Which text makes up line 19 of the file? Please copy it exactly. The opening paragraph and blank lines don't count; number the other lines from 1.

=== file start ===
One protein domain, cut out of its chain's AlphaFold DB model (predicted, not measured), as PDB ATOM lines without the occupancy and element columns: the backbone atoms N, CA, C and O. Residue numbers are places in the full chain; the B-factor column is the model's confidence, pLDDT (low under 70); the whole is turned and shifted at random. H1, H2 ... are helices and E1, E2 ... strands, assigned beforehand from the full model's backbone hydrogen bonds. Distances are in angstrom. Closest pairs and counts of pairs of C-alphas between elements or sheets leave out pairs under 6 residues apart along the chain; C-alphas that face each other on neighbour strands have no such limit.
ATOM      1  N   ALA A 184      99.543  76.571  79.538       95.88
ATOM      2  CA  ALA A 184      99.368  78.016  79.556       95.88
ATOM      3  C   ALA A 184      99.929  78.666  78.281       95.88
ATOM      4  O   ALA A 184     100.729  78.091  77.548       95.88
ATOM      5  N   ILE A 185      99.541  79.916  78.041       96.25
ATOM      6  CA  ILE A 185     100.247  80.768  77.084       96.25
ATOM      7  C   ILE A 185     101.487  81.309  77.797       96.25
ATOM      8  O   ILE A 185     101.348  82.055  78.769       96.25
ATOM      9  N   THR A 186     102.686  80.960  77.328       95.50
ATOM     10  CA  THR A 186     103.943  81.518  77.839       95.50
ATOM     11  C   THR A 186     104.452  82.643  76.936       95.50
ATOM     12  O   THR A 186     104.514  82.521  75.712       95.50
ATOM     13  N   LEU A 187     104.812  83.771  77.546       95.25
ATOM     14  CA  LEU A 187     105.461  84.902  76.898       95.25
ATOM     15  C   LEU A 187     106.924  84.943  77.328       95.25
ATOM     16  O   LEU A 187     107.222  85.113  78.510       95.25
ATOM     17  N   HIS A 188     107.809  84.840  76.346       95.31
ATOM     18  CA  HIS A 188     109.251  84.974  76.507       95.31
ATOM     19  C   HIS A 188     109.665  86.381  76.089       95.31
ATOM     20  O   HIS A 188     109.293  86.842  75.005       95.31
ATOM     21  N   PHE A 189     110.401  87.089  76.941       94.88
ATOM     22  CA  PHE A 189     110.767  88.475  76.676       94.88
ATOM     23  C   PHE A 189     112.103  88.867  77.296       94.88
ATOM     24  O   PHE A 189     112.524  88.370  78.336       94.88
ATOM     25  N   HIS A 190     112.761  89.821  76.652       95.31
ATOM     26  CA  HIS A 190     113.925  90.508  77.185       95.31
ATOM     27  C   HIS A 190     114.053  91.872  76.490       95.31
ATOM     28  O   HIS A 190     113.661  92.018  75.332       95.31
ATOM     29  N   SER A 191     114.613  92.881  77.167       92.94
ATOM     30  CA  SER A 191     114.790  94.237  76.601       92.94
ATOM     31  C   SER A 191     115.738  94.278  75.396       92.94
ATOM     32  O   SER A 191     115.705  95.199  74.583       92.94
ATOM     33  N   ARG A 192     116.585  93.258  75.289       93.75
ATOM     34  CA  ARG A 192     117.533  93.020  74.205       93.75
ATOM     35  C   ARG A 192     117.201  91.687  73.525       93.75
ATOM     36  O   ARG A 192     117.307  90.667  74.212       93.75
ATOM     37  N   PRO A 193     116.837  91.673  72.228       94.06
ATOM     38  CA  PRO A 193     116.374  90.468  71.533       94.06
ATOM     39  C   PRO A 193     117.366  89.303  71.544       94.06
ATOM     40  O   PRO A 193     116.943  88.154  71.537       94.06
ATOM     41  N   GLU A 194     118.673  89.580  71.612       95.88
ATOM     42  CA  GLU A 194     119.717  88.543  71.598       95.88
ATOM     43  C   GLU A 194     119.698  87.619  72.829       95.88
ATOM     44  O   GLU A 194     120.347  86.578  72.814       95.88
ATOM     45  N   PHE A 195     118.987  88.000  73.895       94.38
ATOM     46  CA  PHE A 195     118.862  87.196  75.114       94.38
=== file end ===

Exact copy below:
ATOM     19  C   HIS A 188     109.665  86.381  76.089       95.31